On the morning of the show -- one of several episodes to be taped that day -- my folks take me to the TV station, which is part of a shopping center. I'm still wobbly on the rubber heel, but my mother has cut a hole in a ski hat and placed it on the bottom of the cast, and my father helps me up what I remember as a (wouldn't you know) tall flight of stairs that leads to the studio.

I get situated on the set with my two teammates, a guy and a young woman, with the woman at the center. I notice that some stagehand has apparently left an empty pack of smokes on our desk.

The host shows up. Before doing the show, we tape a promo, with the host doing all the talking, but he manages to botch one of the other school's names, provoking a heartfelt and very audible barnyard epithet from somewhere behind us in the hidden control room.

We're finally into the show, which includes several rounds of questions for each team. The questions and long and involved; they're apparently written that way in the hope of tricking you into giving an early -- and wrong -- answer.

The final round is more like "Jeopardy!" All nine students can press a button, attached to a light, to answer a question.

Going into the final round, our team is in second place. At one point, the hosts says something like, "This movie, about a mode of transportation, stars Burt Lancaster --"

I hit the button!

"'The Train'!" I say.

"No, if you'd listened to the entire question, you would have found out that the movie was 'Airport'!"

We're now in third place. Good one, Murph.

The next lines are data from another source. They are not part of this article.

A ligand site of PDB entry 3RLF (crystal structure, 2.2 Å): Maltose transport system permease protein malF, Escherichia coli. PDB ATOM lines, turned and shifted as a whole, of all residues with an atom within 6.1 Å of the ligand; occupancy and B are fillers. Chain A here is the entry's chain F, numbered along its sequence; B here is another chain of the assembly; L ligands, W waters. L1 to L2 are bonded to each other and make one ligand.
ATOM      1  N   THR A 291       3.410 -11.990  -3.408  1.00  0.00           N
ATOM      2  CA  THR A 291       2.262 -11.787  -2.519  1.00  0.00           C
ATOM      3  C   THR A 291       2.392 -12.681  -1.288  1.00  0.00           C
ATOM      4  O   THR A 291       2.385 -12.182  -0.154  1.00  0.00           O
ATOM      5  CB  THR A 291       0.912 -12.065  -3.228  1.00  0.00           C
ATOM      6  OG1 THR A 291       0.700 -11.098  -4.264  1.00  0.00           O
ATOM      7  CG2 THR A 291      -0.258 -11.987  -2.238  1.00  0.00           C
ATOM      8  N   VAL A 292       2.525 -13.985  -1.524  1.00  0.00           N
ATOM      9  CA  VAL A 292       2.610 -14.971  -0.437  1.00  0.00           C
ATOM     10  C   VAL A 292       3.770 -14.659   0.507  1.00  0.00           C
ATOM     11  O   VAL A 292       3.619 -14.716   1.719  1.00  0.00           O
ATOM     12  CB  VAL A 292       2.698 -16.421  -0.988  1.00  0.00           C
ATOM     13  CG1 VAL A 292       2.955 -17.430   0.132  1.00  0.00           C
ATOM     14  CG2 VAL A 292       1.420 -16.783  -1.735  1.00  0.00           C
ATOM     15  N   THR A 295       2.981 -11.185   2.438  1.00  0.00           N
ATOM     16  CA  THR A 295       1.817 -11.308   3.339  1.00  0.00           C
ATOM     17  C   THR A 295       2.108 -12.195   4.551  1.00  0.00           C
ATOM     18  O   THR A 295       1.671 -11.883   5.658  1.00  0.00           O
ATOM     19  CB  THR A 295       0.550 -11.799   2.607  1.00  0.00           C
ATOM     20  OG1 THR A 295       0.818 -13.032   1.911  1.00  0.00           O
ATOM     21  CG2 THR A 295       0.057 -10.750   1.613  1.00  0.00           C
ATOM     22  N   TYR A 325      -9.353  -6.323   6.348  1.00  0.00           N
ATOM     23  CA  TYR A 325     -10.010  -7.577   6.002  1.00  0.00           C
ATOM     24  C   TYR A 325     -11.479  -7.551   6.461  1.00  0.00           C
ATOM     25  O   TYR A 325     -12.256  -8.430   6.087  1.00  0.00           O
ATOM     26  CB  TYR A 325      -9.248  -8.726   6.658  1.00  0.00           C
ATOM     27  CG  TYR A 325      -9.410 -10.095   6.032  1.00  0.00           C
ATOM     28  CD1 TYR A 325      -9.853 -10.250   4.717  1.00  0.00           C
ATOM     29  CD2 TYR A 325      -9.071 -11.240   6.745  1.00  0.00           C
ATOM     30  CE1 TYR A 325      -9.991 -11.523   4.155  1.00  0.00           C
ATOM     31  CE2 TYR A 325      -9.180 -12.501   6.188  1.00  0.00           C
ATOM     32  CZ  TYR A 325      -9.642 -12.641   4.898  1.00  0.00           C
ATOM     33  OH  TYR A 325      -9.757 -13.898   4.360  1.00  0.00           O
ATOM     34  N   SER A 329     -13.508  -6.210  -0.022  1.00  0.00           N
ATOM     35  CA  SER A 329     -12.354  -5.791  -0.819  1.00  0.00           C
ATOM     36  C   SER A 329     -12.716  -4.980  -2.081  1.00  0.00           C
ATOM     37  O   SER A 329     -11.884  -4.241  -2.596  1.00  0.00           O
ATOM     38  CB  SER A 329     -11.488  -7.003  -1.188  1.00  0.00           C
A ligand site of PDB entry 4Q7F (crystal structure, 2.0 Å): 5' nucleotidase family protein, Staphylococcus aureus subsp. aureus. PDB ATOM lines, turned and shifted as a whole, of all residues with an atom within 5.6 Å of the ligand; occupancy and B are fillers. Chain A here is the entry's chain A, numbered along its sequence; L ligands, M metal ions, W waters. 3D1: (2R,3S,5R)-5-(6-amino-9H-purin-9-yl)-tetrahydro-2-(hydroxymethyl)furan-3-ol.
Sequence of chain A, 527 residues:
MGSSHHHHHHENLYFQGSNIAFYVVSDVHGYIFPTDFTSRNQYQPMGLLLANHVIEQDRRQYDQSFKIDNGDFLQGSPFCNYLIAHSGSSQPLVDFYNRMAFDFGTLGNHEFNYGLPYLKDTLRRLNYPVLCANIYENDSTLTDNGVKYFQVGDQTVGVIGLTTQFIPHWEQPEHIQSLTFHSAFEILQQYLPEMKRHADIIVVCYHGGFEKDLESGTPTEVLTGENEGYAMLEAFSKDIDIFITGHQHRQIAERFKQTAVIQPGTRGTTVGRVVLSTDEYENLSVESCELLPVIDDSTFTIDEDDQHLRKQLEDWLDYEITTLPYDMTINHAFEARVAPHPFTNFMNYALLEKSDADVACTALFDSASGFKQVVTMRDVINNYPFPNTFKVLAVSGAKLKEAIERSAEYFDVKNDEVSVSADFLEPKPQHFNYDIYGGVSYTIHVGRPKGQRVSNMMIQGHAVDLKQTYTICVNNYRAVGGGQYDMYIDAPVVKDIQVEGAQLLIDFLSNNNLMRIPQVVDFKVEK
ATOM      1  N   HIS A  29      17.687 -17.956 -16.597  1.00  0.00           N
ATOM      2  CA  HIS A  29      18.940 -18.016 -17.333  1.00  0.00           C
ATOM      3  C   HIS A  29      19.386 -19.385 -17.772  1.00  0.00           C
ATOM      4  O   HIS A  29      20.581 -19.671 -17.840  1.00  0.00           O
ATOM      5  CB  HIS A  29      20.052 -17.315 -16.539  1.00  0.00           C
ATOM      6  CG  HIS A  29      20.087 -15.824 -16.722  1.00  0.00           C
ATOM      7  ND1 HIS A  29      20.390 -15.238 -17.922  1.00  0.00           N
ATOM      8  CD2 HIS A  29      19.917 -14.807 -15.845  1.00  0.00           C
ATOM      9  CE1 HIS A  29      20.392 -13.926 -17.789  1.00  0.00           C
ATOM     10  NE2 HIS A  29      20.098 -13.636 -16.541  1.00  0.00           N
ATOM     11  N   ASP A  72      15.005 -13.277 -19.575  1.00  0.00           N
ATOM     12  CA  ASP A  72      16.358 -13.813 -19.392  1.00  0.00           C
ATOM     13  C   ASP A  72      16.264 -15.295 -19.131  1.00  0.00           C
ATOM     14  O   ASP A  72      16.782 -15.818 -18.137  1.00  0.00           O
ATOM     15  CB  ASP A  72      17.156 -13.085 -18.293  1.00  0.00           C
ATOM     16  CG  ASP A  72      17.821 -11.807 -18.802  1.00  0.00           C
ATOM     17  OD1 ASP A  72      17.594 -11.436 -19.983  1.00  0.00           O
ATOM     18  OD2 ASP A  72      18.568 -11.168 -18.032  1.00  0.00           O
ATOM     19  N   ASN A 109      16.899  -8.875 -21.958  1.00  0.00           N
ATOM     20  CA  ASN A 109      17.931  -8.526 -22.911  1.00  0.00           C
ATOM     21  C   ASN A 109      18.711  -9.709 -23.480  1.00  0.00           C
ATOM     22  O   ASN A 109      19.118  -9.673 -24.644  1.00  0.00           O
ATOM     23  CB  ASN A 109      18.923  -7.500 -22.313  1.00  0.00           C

But a little while later comes my big moment, my shining hour, the nerd's equivalent of the last-second jump shot from halfway across the court that goes into the hoop and wins the game.

"Celebrating her 80th birthday with her 80th book --"

I hit the button again! "Agatha Christie!"

The host, a note of incredulity in his voice, confirms that I'm right. Somewhere from the audience I hear a gasp. A swooning cheerleader, I hope.

We're back in second place, and my teammates correctly handle two other questions, and when the buzzer goes off, we're the winners.

Some weeks later we return for the semifinals. The producer tells me not to lean too far into the microphone. She doesn't really have to tell me; when I'd seen the previous show at a family friend's house, I'd noticed that if my mouth and the mike had been any more intimate, we would have been officially married under the laws of 16 countries.

We're blown out of the water by an aggressive team from a nearby city who apparently spent the previous night finishing a new translation of the Dead Sea Scrolls while munching on steroids.

Maybe if I'd broken my arm earlier that week....